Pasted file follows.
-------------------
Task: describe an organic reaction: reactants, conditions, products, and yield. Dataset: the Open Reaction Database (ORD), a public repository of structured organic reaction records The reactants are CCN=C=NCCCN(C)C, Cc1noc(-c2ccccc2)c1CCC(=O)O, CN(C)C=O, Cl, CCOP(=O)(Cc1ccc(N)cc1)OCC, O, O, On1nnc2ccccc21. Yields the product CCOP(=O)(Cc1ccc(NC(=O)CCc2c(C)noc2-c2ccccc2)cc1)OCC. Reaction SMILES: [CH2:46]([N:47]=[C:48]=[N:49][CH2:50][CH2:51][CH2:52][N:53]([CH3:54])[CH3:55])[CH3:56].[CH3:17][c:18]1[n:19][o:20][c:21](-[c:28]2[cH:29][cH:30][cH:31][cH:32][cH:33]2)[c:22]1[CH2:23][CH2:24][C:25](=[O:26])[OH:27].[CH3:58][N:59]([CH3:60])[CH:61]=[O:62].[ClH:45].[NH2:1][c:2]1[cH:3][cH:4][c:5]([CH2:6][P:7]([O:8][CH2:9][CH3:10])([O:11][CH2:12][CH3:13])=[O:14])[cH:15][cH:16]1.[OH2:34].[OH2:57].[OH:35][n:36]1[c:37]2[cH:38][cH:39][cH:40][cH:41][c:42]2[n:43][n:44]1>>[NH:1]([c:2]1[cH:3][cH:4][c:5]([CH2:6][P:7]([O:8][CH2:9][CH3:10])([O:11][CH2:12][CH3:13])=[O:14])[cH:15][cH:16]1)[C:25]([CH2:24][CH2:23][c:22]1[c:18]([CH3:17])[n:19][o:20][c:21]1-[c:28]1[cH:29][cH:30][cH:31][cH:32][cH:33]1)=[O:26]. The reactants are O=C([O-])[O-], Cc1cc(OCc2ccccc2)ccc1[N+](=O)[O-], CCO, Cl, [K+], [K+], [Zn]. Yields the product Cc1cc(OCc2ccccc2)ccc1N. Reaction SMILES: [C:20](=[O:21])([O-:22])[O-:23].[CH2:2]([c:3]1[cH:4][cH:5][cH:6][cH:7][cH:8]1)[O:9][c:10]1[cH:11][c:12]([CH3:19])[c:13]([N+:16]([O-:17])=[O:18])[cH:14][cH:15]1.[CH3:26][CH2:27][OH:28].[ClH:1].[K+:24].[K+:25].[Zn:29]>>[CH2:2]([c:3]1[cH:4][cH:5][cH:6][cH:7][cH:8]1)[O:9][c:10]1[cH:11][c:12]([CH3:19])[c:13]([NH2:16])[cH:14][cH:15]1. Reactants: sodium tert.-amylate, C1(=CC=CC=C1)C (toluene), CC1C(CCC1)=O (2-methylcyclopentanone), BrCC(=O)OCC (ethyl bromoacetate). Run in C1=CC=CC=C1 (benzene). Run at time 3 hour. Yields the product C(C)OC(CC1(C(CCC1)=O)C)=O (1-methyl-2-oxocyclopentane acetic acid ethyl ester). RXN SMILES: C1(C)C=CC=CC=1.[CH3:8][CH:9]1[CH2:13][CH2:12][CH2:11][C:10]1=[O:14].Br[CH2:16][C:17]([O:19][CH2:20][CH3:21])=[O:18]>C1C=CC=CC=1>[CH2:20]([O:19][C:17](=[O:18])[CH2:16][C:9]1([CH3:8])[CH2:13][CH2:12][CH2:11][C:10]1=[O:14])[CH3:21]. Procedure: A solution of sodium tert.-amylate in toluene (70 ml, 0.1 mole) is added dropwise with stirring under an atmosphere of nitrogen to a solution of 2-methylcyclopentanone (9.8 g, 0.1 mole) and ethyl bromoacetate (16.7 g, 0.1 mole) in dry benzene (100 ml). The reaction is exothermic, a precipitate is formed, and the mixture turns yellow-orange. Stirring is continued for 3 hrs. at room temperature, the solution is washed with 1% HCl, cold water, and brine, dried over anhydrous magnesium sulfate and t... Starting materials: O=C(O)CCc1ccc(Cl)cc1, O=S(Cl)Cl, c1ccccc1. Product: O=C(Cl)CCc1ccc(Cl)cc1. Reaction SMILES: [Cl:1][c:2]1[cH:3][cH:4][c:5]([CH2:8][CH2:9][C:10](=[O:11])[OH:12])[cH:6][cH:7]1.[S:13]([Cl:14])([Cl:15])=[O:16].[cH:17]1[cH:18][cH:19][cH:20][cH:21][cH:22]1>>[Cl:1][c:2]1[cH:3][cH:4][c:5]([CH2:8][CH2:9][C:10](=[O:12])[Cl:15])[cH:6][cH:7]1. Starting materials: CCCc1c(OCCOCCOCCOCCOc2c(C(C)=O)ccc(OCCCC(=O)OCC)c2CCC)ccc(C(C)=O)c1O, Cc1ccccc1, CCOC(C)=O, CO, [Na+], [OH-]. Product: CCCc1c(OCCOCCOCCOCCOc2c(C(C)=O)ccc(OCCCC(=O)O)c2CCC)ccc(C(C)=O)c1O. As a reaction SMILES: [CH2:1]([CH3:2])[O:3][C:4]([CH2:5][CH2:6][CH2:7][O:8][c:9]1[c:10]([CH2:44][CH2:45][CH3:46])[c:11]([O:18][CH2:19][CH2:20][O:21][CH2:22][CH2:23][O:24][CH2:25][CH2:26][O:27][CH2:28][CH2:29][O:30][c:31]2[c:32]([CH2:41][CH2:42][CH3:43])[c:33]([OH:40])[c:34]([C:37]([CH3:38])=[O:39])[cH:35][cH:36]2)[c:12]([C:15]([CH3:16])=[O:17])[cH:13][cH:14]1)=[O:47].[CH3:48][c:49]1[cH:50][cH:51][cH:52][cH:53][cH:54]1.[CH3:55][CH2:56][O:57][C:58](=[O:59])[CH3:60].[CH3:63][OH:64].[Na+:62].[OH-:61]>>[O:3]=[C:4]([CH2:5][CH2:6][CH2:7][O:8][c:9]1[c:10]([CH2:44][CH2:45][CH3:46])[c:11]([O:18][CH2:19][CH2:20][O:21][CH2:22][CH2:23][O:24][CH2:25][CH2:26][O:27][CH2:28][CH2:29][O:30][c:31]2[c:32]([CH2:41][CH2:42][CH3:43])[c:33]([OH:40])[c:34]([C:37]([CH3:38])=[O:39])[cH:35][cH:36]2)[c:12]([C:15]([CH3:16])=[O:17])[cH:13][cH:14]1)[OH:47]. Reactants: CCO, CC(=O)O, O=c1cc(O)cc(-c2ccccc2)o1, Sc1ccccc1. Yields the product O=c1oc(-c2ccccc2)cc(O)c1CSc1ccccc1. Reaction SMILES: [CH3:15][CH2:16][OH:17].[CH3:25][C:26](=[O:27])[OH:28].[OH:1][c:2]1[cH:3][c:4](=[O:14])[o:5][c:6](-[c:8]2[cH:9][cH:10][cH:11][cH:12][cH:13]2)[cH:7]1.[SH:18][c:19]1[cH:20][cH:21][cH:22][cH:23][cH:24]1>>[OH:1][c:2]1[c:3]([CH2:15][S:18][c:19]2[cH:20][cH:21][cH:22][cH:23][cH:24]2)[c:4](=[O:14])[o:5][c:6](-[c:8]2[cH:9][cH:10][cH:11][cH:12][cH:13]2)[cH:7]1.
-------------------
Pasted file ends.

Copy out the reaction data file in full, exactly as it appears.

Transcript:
Task: describe an organic reaction: reactants, conditions, products, and yield. Dataset: the Open Reaction Database (ORD), a public repository of structured organic reaction records The reactants are CCN=C=NCCCN(C)C, Cc1noc(-c2ccccc2)c1CCC(=O)O, CN(C)C=O, Cl, CCOP(=O)(Cc1ccc(N)cc1)OCC, O, O, On1nnc2ccccc21. Yields the product CCOP(=O)(Cc1ccc(NC(=O)CCc2c(C)noc2-c2ccccc2)cc1)OCC. Reaction SMILES: [CH2:46]([N:47]=[C:48]=[N:49][CH2:50][CH2:51][CH2:52][N:53]([CH3:54])[CH3:55])[CH3:56].[CH3:17][c:18]1[n:19][o:20][c:21](-[c:28]2[cH:29][cH:30][cH:31][cH:32][cH:33]2)[c:22]1[CH2:23][CH2:24][C:25](=[O:26])[OH:27].[CH3:58][N:59]([CH3:60])[CH:61]=[O:62].[ClH:45].[NH2:1][c:2]1[cH:3][cH:4][c:5]([CH2:6][P:7]([O:8][CH2:9][CH3:10])([O:11][CH2:12][CH3:13])=[O:14])[cH:15][cH:16]1.[OH2:34].[OH2:57].[OH:35][n:36]1[c:37]2[cH:38][cH:39][cH:40][cH:41][c:42]2[n:43][n:44]1>>[NH:1]([c:2]1[cH:3][cH:4][c:5]([CH2:6][P:7]([O:8][CH2:9][CH3:10])([O:11][CH2:12][CH3:13])=[O:14])[cH:15][cH:16]1)[C:25]([CH2:24][CH2:23][c:22]1[c:18]([CH3:17])[n:19][o:20][c:21]1-[c:28]1[cH:29][cH:30][cH:31][cH:32][cH:33]1)=[O:26]. The reactants are O=C([O-])[O-], Cc1cc(OCc2ccccc2)ccc1[N+](=O)[O-], CCO, Cl, [K+], [K+], [Zn]. Yields the product Cc1cc(OCc2ccccc2)ccc1N. Reaction SMILES: [C:20](=[O:21])([O-:22])[O-:23].[CH2:2]([c:3]1[cH:4][cH:5][cH:6][cH:7][cH:8]1)[O:9][c:10]1[cH:11][c:12]([CH3:19])[c:13]([N+:16]([O-:17])=[O:18])[cH:14][cH:15]1.[CH3:26][CH2:27][OH:28].[ClH:1].[K+:24].[K+:25].[Zn:29]>>[CH2:2]([c:3]1[cH:4][cH:5][cH:6][cH:7][cH:8]1)[O:9][c:10]1[cH:11][c:12]([CH3:19])[c:13]([NH2:16])[cH:14][cH:15]1. Reactants: sodium tert.-amylate, C1(=CC=CC=C1)C (toluene), CC1C(CCC1)=O (2-methylcyclopentanone), BrCC(=O)OCC (ethyl bromoacetate). Run in C1=CC=CC=C1 (benzene). Run at time 3 hour. Yields the product C(C)OC(CC1(C(CCC1)=O)C)=O (1-methyl-2-oxocyclopentane acetic acid ethyl ester). RXN SMILES: C1(C)C=CC=CC=1.[CH3:8][CH:9]1[CH2:13][CH2:12][CH2:11][C:10]1=[O:14].Br[CH2:16][C:17]([O:19][CH2:20][CH3:21])=[O:18]>C1C=CC=CC=1>[CH2:20]([O:19][C:17](=[O:18])[CH2:16][C:9]1([CH3:8])[CH2:13][CH2:12][CH2:11][C:10]1=[O:14])[CH3:21]. Procedure: A solution of sodium tert.-amylate in toluene (70 ml, 0.1 mole) is added dropwise with stirring under an atmosphere of nitrogen to a solution of 2-methylcyclopentanone (9.8 g, 0.1 mole) and ethyl bromoacetate (16.7 g, 0.1 mole) in dry benzene (100 ml). The reaction is exothermic, a precipitate is formed, and the mixture turns yellow-orange. Stirring is continued for 3 hrs. at room temperature, the solution is washed with 1% HCl, cold water, and brine, dried over anhydrous magnesium sulfate and t... Starting materials: O=C(O)CCc1ccc(Cl)cc1, O=S(Cl)Cl, c1ccccc1. Product: O=C(Cl)CCc1ccc(Cl)cc1. Reaction SMILES: [Cl:1][c:2]1[cH:3][cH:4][c:5]([CH2:8][CH2:9][C:10](=[O:11])[OH:12])[cH:6][cH:7]1.[S:13]([Cl:14])([Cl:15])=[O:16].[cH:17]1[cH:18][cH:19][cH:20][cH:21][cH:22]1>>[Cl:1][c:2]1[cH:3][cH:4][c:5]([CH2:8][CH2:9][C:10](=[O:12])[Cl:15])[cH:6][cH:7]1. Starting materials: CCCc1c(OCCOCCOCCOCCOc2c(C(C)=O)ccc(OCCCC(=O)OCC)c2CCC)ccc(C(C)=O)c1O, Cc1ccccc1, CCOC(C)=O, CO, [Na+], [OH-]. Product: CCCc1c(OCCOCCOCCOCCOc2c(C(C)=O)ccc(OCCCC(=O)O)c2CCC)ccc(C(C)=O)c1O. As a reaction SMILES: [CH2:1]([CH3:2])[O:3][C:4]([CH2:5][CH2:6][CH2:7][O:8][c:9]1[c:10]([CH2:44][CH2:45][CH3:46])[c:11]([O:18][CH2:19][CH2:20][O:21][CH2:22][CH2:23][O:24][CH2:25][CH2:26][O:27][CH2:28][CH2:29][O:30][c:31]2[c:32]([CH2:41][CH2:42][CH3:43])[c:33]([OH:40])[c:34]([C:37]([CH3:38])=[O:39])[cH:35][cH:36]2)[c:12]([C:15]([CH3:16])=[O:17])[cH:13][cH:14]1)=[O:47].[CH3:48][c:49]1[cH:50][cH:51][cH:52][cH:53][cH:54]1.[CH3:55][CH2:56][O:57][C:58](=[O:59])[CH3:60].[CH3:63][OH:64].[Na+:62].[OH-:61]>>[O:3]=[C:4]([CH2:5][CH2:6][CH2:7][O:8][c:9]1[c:10]([CH2:44][CH2:45][CH3:46])[c:11]([O:18][CH2:19][CH2:20][O:21][CH2:22][CH2:23][O:24][CH2:25][CH2:26][O:27][CH2:28][CH2:29][O:30][c:31]2[c:32]([CH2:41][CH2:42][CH3:43])[c:33]([OH:40])[c:34]([C:37]([CH3:38])=[O:39])[cH:35][cH:36]2)[c:12]([C:15]([CH3:16])=[O:17])[cH:13][cH:14]1)[OH:47]. Reactants: CCO, CC(=O)O, O=c1cc(O)cc(-c2ccccc2)o1, Sc1ccccc1. Yields the product O=c1oc(-c2ccccc2)cc(O)c1CSc1ccccc1. Reaction SMILES: [CH3:15][CH2:16][OH:17].[CH3:25][C:26](=[O:27])[OH:28].[OH:1][c:2]1[cH:3][c:4](=[O:14])[o:5][c:6](-[c:8]2[cH:9][cH:10][cH:11][cH:12][cH:13]2)[cH:7]1.[SH:18][c:19]1[cH:20][cH:21][cH:22][cH:23][cH:24]1>>[OH:1][c:2]1[c:3]([CH2:15][S:18][c:19]2[cH:20][cH:21][cH:22][cH:23][cH:24]2)[c:4](=[O:14])[o:5][c:6](-[c:8]2[cH:9][cH:10][cH:11][cH:12][cH:13]2)[cH:7]1.